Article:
Story at a glance
- The department enforces the Minnesota Human Rights Act, as it applies to discrimination in employment, housing, public services and other domains.
- Walz said the Minnesota Department of Human Rights will investigate the department’s policies, procedures and practices over the past 10 years to “determine if they engaged in systemic discriminatory practices.”
- George Floyd died after a former Minneapolis police officer kneeled on his neck for nearly nine minutes. The incident has sparked widespread outrage.
The state of Minnesota has filed a human rights complaint against the Minneapolis Police Department in connection to the death of George Floyd.
During a news conference Tuesday, Minnesota Gov. Tim Walz (D) announced he has directed the Minnesota Department of Human Rights to carry out a thorough investigation after filing a formal discrimination complaint against the state’s largest police department.
The department enforces the Minnesota Human Rights Act, as it applies to discrimination in employment, housing, public services and other domains. While mediation is one of the department’s primary tools, cases can lead to broader investigations and sometimes end up in litigation, the Associated Press (AP) reports.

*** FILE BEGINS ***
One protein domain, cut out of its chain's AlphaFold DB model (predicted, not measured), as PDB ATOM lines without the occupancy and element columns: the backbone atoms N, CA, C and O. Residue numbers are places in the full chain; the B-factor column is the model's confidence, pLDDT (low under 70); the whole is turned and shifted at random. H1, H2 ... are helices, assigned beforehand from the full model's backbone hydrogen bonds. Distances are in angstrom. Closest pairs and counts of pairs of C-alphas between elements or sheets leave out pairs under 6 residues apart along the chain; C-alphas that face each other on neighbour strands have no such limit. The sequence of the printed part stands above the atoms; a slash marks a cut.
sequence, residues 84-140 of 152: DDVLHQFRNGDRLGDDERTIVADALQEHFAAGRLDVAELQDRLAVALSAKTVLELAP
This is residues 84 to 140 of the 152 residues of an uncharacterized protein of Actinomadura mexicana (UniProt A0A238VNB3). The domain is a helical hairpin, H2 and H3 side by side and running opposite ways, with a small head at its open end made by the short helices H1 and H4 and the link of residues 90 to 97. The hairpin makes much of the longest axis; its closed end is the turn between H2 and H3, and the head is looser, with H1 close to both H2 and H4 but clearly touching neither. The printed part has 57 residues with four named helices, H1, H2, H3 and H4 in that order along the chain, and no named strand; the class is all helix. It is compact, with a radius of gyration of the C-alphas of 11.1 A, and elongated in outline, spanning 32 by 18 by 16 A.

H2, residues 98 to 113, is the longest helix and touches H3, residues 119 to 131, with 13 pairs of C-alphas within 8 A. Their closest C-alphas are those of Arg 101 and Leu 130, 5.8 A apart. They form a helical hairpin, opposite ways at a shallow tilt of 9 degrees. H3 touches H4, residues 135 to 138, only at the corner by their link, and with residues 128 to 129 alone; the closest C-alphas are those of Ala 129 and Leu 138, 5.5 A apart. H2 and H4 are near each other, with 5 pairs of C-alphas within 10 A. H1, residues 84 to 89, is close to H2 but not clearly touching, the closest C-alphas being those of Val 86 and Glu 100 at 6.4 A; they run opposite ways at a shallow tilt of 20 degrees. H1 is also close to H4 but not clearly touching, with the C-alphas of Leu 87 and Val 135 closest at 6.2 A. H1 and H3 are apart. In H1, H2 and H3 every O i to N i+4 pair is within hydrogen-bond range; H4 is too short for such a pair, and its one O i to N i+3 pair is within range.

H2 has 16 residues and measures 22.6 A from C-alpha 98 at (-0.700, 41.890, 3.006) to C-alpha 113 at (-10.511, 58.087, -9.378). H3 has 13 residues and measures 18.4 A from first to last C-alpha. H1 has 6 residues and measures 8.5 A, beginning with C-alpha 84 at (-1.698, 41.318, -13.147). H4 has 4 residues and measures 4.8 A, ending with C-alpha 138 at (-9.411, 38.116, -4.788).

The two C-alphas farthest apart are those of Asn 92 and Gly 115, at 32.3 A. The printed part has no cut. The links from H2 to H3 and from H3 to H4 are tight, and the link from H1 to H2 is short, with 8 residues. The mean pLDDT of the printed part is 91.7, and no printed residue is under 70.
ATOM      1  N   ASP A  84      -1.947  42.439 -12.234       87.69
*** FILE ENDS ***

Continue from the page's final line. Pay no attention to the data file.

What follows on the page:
Walz said the Minnesota Department of Human Rights will investigate the department’s policies, procedures and practices over the past 10 years to “determine if they engaged in systemic discriminatory practices.”
“My administration will use every tool at our disposal to deconstruct generations of systemic racism in Minnesota,” Walz said. “This effort is one of many steps to come in our effort to restore trust with communities that have been unseen and unheard for far too long.”
Floyd, a 46-year-old black man, died on Memorial Day after he was detained by several police officers. Video showing one of the officers kneeling on Floyd’s neck for nearly nine minutes as Floyd pleaded with the officer that he couldn’t breathe sparked widespread outrage and days of demonstrations across the country. While most demonstrations have remained peaceful, some have devolved into acts of looting and violence overnight.
The officer seen kneeling on Floyd’s neck has been fired and charged with third-degree murder and manslaughter, and he could potential face more charges.
Three other officers who helped detain Floyd were also fired, but have yet to be charged in his death at this time. Protesters have demanded the three be taken into custody and charged in the case.
BREAKING NEWS ABOUT THE CORONAVIRUS PANDEMIC